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Title:
A new physical interpretation of optical and infrared variability in quasars
Authors:
Ross, Nicholas P.; Ford, K. E. Saavik; Graham, Matthew; McKernan, Barry; Stern, Daniel; Meisner, Aaron M.; Assef, Roberto J.; Dey, Arjun; Drake, Andrew J.; Jun, Hyunsung D.; Lang, Dustin
Affiliation:
AA(Institute for Astronomy, University of Edinburgh, Royal Observatory, Blackford Hill, Edinburgh EH9 3HJ, UK 0000-0003-1830-6473), AB(Department of Science, BMCC, City University of New York, New York, NY 10007, USA; Department of Astrophysics, Rose Center for Earth and Space, American Museum of Natural History, Central Park West at 79th Street, NY 10024, USA; Graduate Center, City University of New York, 365 5th Avenue, New York, NY 10016, USA), AC(Cahill Center for Astronomy and Astrophysics, California Institute of Technology, Mail Code 249/17, 1200 E California Blvd, Pasadena, CA 91125, USA 0000-0002-3168-0139), AD(Department of Science, BMCC, City University of New York, New York, NY 10007, USA; Department of Astrophysics, Rose Center for Earth and Space, American Museum of Natural History, Central Park West at 79th Street, NY 10024, USA; Graduate Center, City University of New York, 365 5th Avenue, New York, NY 10016, USA), AE(Jet Propulsion Laboratory, California Institute of Technology, 4800 Oak Grove Drive, Mail Stop 169-221, Pasadena, CA 91109, USA), AF(Lawrence Berkeley National Laboratory, 1 Cyclotron Road, Berkeley, CA 92420, USA; Berkeley Center for Cosmological Physics, Berkeley, CA 94720, USA), AG(Núcleo de Astronomía de la Facultad de Ingeniería y Ciencias, Universidad Diego Portales, Av. Ejército Libertador 441, Santiago, Chile), AH(National Optical Astronomy Observatory, 950 N. Cherry Ave, Tucson, AZ 85719, USA), AI(Center for Advanced Computing Research, California Institute of Technology, 1200 E California Blvd, Pasadena, CA 91125, USA), AJ(School of Physics, Korea Institute for Advanced Study, 85 Hoegiro, Dongdaemun-gu, Seoul 02455, Korea), AK(Dunlap Institute, University of Toronto, Toronto, ON M5S 3H4, Canada; Department of Astronomy & Astrophysics, University of Toronto, Toronto, ON M5S 3H4, Canada; Perimeter Institute for Theoretical Physics, Waterloo, ON N2L 2Y5, Canada)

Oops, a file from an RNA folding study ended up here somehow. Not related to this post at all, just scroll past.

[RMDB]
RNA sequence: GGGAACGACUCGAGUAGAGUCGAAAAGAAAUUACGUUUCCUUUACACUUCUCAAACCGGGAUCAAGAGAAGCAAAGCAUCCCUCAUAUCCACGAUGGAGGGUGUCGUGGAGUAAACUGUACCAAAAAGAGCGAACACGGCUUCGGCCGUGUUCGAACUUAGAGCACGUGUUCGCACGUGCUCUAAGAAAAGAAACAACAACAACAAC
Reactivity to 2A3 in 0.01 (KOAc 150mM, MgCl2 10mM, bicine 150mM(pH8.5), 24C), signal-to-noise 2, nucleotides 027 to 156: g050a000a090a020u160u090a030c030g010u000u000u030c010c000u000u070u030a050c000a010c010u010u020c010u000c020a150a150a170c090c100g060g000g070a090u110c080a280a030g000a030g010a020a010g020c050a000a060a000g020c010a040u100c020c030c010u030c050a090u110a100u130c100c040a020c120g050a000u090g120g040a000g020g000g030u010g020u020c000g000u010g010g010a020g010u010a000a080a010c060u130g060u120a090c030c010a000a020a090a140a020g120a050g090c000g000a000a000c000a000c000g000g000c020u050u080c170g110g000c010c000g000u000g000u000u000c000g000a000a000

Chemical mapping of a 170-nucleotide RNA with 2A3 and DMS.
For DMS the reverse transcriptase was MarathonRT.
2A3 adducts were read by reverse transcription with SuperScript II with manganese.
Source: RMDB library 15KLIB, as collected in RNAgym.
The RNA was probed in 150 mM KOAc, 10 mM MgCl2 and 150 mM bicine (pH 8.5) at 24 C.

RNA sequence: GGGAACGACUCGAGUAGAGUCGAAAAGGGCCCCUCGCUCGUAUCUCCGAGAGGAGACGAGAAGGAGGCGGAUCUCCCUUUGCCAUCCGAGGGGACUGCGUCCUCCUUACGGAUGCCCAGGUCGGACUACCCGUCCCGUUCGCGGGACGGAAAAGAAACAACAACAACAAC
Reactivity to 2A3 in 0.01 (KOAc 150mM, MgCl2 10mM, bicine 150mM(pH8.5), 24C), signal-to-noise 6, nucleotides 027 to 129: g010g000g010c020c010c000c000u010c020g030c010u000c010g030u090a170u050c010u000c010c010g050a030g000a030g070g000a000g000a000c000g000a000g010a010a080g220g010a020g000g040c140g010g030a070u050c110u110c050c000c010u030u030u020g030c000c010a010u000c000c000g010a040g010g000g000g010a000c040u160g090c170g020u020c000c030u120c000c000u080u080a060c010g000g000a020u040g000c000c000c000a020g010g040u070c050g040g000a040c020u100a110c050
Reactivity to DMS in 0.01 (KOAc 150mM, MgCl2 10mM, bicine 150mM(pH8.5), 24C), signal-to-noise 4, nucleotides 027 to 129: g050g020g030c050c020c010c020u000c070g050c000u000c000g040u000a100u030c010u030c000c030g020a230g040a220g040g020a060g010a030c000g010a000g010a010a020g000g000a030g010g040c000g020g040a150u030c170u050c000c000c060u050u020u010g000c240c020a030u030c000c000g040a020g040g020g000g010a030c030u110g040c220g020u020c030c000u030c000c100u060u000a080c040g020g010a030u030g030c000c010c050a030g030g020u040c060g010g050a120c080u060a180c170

Publication:
Monthly Notices of the Royal Astronomical Society, Volume 480, Issue 4, p.4468-4479 (MNRAS Homepage)
Publication Date:
11/2018
Origin:
OUP
Astronomy Keywords:
accretion, accretion discs, surveys, quasars: general, quasars: individual: J1100-0053
Abstract Copyright:
2018 The Author(s) Published by Oxford University Press on behalf of the Royal Astronomical Society
DOI:
10.1093/mnras/sty2002
Bibliographic Code:
2018MNRAS.480.4468R

Abstract

Changing-look quasars are a recently identified class of active galaxies in which the strong UV continuum and/or broad optical hydrogen emission lines associated with unobscured quasars either appear or disappear on time-scales of months to years. The physical processes responsible for this behaviour are still debated, but changes in the black hole accretion rate or accretion disc structure appear more likely than changes in obscuration. Here, we report on four epochs of spectroscopy of SDSS J110057.70-005304.5, a quasar at a redshift of z = 0.378 whose UV continuum and broad hydrogen emission lines have faded, and then returned over the past ≈20 yr. The change in this quasar was initially identified in the infrared, and an archival spectrum from 2010 shows an intermediate phase of the transition during which the flux below rest frame ≈3400 Å has decreased by close to an order of magnitude. This combination is unique compared to previously published examples of changing-look quasars, and is best explained by dramatic changes in the innermost regions of the accretion disc. The optical continuum has been rising since mid-2016, leading to a prediction of a rise in hydrogen emission-line flux in the next year. Increases in the infrared flux are beginning to follow, delayed by a ˜3 yr observed time-scale. If our model is confirmed, the physics of changing-look quasars are governed by processes at the innermost stable circular orbit around the black hole, and the structure of the innermost disc. The easily identifiable and monitored changing-look quasars would then provide a new probe and laboratory of the nuclear central engine.
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